A New Look at Northwind Ridge: Implications for the History of the Canada Basin
Researchers from the US and Canada are conducting collaborative seismic, multibeam, and sampling studies in the mostly ice-covered regions of the Canada Basin (CB) of the Arctic Ocean. Recently acquired data sets, together with older acoustic and coring data, yield new details about the stratigraphic and structural history of CB, particularly regarding its boundary with Northwind Ridge (NR). As previously interpreted, NR represents the eastern edge of a rifted, submerged continental block known as Chukchi Borderland. Gradients along the remarkably linear slope are generally between 10o and 30o, but can be locally as high as ~70o. Water depths across the ridge vary from ~1000 m to ~3800 m. The new data reveal perched half grabens within the escarpment, and numerous complex reflection packages, including at least one possible talus deposit. These deeper reflection packages continue east for ~ 100 km (off northern NR) to ~200 km (off central NR) beneath the oldest on-lapping deposits of CB. This continuity suggests that the shallow basement extending east of NR consists of rocks that may be similar to those on NR, but more highly stretched and therefore more deeply subsided. A low-amplitude positive gravity anomaly coincides with this inferred continental-basement remnant. The profound unconformity at the top of these oldest reflection packages is generally highly reflective, gently sloping, and low relief. This reflection character of basement changes abruptly to high-relief and minimally reflective adjacent to and beneath a distinctive curvilinear gravity low that extends most of the length of CB, previously interpreted as a possible seafloor spreading center. The transition in basement reflection character can be mapped on multiple seismic lines and may represent the basement expression of the final breakup position of the continent (west) to ocean (east) boundary. Two consequences of this possible buried and subsided continental-basement fragment are that (1) models of the opening of CB may not require complete closure and therefore (2) NR may not overlap the continental margin of northern Canada, a problem with previous reconstructions. The northeast orientation of NR is subparallel to the inferred orientation of a deeply buried graben complex that is characterized by a northeast-trending negative gravity anomaly and offset ~250 km to the east of NR. Three northeast-trending bathymetric ridges also occur in the Sever Spur area or CB. Although the ages of rifting for either NR or the deeply buried graben complex are not well constrained, their subparallel orientation suggests this northeast direction is a preferred tectonic fabric either inherited prior to or created during the rifting and opening of the basin.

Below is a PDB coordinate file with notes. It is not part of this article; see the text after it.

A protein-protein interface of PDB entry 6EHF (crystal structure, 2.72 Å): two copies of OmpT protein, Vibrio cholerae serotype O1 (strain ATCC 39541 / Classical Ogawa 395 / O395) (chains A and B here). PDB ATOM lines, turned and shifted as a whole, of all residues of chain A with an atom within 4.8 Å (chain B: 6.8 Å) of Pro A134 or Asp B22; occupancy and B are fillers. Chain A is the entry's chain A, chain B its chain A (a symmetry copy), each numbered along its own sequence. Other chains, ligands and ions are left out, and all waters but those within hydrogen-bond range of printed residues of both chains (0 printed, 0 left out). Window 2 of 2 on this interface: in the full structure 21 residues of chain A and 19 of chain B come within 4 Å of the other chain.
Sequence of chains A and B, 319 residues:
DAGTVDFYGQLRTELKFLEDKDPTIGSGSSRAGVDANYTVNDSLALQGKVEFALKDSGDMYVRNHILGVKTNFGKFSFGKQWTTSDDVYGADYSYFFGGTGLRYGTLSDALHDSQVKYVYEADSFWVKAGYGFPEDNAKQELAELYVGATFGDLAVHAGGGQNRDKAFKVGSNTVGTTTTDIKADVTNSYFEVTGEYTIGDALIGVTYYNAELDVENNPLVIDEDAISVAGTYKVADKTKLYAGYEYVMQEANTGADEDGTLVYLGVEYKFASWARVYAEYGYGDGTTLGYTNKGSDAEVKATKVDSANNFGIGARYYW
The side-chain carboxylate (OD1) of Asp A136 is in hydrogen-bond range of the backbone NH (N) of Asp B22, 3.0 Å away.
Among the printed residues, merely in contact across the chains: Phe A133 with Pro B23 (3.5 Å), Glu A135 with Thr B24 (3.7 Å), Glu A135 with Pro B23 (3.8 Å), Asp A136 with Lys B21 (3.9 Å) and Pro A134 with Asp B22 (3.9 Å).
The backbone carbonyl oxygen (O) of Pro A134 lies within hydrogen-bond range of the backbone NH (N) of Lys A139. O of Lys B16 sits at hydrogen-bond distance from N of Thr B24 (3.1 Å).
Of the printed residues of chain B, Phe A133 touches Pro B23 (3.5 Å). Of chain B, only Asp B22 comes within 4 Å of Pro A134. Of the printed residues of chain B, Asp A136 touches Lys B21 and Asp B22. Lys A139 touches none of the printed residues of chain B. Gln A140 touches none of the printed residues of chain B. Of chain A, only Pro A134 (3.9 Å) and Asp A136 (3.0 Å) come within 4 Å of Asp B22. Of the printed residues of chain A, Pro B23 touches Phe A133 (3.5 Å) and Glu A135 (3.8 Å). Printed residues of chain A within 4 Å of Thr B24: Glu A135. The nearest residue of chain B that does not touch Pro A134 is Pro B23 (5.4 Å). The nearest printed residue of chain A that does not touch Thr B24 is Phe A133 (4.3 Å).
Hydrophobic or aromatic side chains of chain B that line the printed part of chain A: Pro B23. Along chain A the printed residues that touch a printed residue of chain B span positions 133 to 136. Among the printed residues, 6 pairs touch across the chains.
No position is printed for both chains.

Journal or Conference Title
Fall Meeting, American Geophysical Union (AGU)
Dec 13 - Dec 17, 2010
San Francisco, CA, USA
American Geophysical Union Publications
Hutchinson, et al. (2010) A new look at Northwind Ridge: implications for the history of the Canada Basin, Abstract T31A-2128 presented at 2010 Fall Meeting, AGU, San Francisco, Calif., 13-17 Dec.